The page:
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Old 12-23-2013, 08:42 AM
 
1,162 posts, read 1,266,619 times
Reputation: 1629
But my point wasn't poor doctors, it was that the military retirement system is actually pretty cheap for what it gets the military in return. It has a large pool of people it can call on as it needs, and the reserve cost is always lower than the active duty cost, and depending on the career field it can be dimes on the dollar. This keeps that dreaded draft at bay (I for one refused to fill out a selective service card (ok, before I get flamed,I was in the military before I was 18 so I didn't have to fill out the card)).

So that cost of living adjustment is a big deal, and people complaining about the military collecting retirement at 38 or 42 need to realize that there are very thick strings attached.
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Old 12-23-2013, 08:55 AM
 
Location: New Mexico U.S.A.
24,130 posts, read 38,871,775 times
Reputation: 28092
Quote:
Originally Posted by MDrenter223 View Post
Of course my info comes from medical officers who are wary of doing long careers lest they get recalled as many of them saw doctors well in excess of 5 years post retirement get called back to practice military medicine at a great cost to their families.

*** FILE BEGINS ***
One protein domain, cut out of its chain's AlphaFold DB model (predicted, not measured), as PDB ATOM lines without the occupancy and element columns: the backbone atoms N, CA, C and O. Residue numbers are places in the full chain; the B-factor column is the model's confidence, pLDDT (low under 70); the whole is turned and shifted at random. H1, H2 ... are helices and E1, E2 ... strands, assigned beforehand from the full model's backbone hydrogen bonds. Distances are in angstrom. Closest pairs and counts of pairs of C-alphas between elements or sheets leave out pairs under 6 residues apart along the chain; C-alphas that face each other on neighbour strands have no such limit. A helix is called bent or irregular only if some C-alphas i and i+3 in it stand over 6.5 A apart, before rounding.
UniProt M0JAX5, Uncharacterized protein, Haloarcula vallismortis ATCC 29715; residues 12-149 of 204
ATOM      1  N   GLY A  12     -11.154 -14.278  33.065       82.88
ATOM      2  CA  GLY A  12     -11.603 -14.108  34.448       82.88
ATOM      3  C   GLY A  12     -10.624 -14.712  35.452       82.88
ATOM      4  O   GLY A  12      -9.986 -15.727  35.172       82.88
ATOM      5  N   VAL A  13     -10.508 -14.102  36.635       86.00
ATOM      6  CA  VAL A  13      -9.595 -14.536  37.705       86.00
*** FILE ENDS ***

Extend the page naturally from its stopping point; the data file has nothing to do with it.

We no longer have the draft....

They volunteered and took an oath. Their military service was because one of a variety of events. They became medical doctors because they wanted to serve their country. They had a legal debt payment which they incurred after having their medical education paid for. Or a combination...

So you are telling me the DoD directive is not true?

Then, never mind...
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Old 12-23-2013, 09:13 AM
 
1,162 posts, read 1,266,619 times
Reputation: 1629
Quote:
Originally Posted by Poncho_NM View Post
We no longer have the draft....

They volunteered and took an oath. Their military service was because one of a variety of events. They became medical doctors because they wanted to serve their country. They had a legal debt payment which they incurred after having their medical education paid for. Or a combination...

So you are telling me the DoD directive is not true?

Then, never mind...
Sure we aren't using a draft, but it is still an option that could be used, but the retirement system is a step in keeping it at bay.

Please show me where I disagreed with that directive? It only serves to say they can call back retirees in different categories if they need them. And I stated that they are more likely to need a medical professional due to their unique skill set and the long dwell time between the military awarding a medical school scholarship and getting a doctor it can use.